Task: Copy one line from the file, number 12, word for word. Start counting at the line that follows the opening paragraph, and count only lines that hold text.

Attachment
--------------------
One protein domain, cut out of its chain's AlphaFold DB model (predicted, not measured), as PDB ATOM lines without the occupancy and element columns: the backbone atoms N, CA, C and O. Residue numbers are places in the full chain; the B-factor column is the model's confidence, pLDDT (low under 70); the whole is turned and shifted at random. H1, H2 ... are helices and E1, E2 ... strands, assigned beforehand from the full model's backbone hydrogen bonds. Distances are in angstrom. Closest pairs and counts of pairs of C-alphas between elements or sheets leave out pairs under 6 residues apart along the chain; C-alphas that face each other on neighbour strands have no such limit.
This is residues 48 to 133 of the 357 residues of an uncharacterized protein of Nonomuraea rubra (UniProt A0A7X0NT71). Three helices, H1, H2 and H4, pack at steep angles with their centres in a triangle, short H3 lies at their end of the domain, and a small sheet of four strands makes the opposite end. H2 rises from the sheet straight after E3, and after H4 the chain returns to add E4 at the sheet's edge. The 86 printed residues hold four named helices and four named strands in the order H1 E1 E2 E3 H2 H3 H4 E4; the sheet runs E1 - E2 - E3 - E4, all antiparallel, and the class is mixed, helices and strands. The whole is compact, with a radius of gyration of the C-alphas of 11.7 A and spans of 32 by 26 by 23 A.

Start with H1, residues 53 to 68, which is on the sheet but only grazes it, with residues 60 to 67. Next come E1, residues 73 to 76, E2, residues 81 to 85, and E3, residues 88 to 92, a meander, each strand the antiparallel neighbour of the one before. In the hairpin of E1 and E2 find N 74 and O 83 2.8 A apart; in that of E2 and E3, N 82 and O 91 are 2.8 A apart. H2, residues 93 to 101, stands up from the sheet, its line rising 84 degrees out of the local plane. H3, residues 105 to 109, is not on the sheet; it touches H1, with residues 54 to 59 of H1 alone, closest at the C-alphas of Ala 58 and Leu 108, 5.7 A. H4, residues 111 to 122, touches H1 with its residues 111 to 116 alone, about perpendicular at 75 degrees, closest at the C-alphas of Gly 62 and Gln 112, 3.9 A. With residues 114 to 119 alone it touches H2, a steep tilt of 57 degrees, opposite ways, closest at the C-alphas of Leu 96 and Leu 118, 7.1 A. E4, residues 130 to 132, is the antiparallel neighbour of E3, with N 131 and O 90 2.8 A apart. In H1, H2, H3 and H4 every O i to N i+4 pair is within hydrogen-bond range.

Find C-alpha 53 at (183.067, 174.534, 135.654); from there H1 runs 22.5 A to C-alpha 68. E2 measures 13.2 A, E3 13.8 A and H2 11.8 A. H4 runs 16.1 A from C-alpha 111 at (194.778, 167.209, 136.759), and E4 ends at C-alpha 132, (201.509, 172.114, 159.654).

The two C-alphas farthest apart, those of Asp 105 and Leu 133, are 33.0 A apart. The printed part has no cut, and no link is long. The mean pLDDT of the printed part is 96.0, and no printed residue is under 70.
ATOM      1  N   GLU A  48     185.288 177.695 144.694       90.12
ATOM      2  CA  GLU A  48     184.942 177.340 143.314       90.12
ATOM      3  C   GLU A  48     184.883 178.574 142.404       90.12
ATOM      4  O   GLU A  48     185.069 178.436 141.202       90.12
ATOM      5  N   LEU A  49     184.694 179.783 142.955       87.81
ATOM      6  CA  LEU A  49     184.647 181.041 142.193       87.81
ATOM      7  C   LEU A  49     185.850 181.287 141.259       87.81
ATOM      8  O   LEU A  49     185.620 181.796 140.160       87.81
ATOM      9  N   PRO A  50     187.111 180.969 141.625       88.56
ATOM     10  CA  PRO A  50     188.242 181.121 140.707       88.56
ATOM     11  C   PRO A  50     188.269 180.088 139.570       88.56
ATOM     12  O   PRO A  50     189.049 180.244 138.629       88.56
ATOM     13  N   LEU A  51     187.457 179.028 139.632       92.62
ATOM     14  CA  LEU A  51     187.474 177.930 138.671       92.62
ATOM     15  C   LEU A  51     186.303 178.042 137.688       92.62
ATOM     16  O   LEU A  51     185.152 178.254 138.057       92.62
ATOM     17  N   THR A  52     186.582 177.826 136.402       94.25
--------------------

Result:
ATOM      8  O   LEU A  49     185.620 181.796 140.160       87.81